The Golden Bough | Study Guide

James George Frazer

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The Golden Bough | Chapters 17–18 | Summary



Chapter 17: The Burden of Royalty

Chapter 17 discusses the difficulties faced by royalty, particularly kings, in two sections.

1. Royal and Priestly Taboos

Many early kings or priests were seen as incarnate deities closely tied to nature and the fate of the world; therefore, any inadvertent actions they took could "seriously disturb some part of nature." People believed if the king came to harm, the world itself might end. Unsurprisingly, such kings were subject to incredible restrictions and rules that governed their behavior. For example, the Mikado monarchs of Japan had to "take an uncommon care" of themselves and even perform seemingly "ridiculous or impertinent" acts. Their feet could not touch the ground, so they were carried everywhere. The sun could not shine on their head, nor could they cut their hair, beard, or nails. Many further examples are given: a priest who was forced to spend his life on top of a mountain, a king who lived shackled inside a hut so he might never accidentally lay eyes upon the sea, an emperor who was not permitted to eat warm food, and so on. An Egyptian king received strict rules regarding when he could walk, bathe, or even sleep with his wife. Such rulers could become "lost in the ocean of rites and taboos"; they became "a burden and sorrow to him." If he failed at his duties, the consequences could be dire: "Worshipped as a god one day, he is killed as a criminal the next."

2. Divorce of the Spiritual from the Temporal Power

James George Frazer notes the duties of civil government were taken up by "younger and more vigorous" leaders when priestly kings became overburdened by restrictions and taboos. In effect, the divine king retained his religious duties, but the country was ruled by others, such as generals or war-chiefs. Some priestly kings retained a certain level of influence or power, but others were merely figureheads with "no political authority." Frazer also says that oftentimes "no one could be induced to accept the dangerous distinction" of divine king, due to the likelihood of being put to death.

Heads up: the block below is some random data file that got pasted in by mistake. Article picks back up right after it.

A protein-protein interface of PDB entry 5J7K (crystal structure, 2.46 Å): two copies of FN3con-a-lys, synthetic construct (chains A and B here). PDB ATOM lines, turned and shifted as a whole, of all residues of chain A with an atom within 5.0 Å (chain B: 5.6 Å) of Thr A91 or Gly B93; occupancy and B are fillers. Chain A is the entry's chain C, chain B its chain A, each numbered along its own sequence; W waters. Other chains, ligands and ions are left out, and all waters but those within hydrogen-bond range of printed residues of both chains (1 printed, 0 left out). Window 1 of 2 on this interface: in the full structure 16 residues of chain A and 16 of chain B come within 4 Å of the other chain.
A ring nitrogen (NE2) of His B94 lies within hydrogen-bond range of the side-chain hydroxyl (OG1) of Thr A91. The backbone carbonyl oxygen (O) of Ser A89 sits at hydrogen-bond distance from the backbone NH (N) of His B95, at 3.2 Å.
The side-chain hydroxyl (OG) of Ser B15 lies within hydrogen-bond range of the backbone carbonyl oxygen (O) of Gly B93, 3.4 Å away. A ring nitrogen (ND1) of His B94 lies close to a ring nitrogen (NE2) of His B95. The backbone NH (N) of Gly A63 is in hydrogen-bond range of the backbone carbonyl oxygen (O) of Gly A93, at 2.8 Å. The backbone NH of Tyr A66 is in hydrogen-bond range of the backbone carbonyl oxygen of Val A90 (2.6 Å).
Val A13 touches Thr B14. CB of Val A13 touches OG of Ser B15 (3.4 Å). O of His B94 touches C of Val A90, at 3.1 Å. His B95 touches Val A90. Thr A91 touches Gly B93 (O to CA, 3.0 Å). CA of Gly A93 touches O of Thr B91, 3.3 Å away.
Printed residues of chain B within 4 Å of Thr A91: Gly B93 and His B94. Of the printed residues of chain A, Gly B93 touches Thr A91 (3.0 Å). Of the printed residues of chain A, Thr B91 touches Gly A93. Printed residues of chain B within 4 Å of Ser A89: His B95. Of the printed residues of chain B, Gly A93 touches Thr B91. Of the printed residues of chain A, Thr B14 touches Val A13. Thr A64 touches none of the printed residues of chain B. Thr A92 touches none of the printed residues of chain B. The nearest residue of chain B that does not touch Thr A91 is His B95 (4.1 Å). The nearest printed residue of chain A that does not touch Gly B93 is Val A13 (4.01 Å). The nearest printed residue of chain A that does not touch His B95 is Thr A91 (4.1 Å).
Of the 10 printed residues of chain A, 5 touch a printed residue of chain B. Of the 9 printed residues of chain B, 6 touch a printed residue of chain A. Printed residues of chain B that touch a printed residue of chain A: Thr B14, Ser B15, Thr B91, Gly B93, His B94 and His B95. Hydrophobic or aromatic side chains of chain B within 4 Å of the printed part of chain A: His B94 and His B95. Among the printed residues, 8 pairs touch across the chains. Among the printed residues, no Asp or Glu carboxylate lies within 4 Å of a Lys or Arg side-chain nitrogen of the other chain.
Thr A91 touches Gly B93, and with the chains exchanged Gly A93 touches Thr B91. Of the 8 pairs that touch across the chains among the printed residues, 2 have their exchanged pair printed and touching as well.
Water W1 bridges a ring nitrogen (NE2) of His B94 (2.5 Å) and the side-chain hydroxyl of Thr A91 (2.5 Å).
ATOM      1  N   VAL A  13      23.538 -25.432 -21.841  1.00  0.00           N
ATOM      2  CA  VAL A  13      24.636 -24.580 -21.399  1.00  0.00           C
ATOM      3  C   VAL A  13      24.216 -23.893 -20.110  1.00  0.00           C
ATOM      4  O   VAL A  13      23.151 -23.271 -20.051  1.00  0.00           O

Chapter 18: The Perils of the Soul

Chapter 18 contains three sections and discusses a new topic: the nature of the human soul and various dangers to it.

1. The Soul as a Mannikin

Some cultures believed the soul to be a mannequin, or a little person living inside the person. The savage person, says Frazer, thinks "if an animal lives and moves, it can only be ... because there is a little animal inside which moves it"; so it is with human souls, too. Such souls were believed to greatly resemble the person, so "as there are fat bodies and thin bodies, so there are fat souls and thin souls." Furthermore, if such a mannequin animates the body, then the mannequin must be temporarily absent during sleep, and permanently absent after death. Frazer suggests many taboos observed in these cultures were intended "to prevent the soul from leaving the body" so the person would not die, or to ensure the soul would return if it did go temporarily absent. Frazer also notes that sometimes the soul was conceived of as an animal rather than a human.

2. Absence and Recall of the Soul

Frazer lists the ways the soul was believed to escape and come back to the body. Sometimes the soul would depart by the mouth, nostrils, or other bodily openings. This led to the custom of fastening fishhooks to the body to catch the soul if it tried to escape. Even yawning could allow the soul to escape. In some tribes people would "seal up the eyes, nose, and mouth of a dying person" to prevent his ghost from causing trouble. A sleeper's soul was also believed to wander, and the events of the dream are viewed as just as real as waking life. Thus, "a whole Bororo village has been thrown into a panic ... because somebody had dreamed that he saw enemies stealthily approaching it." The absence of the soul during sleep was seen as dangerous, because if the soul did not come back, the person would die. People thought one shouldn't awaken a sleeper "because his soul is away and might not have time to get back." People also were forbidden to move a sleeper or change his appearance, because the soul "might not be able to find or recognize its body upon return, and so the person would die." Souls might also depart while a person was awake, resulting in "sickness, insanity, or death." Frazer details many other instances of the soul's departure, including the soul being stolen by "ghosts, demons, or sorcerers." People took a variety of precautions to prevent this.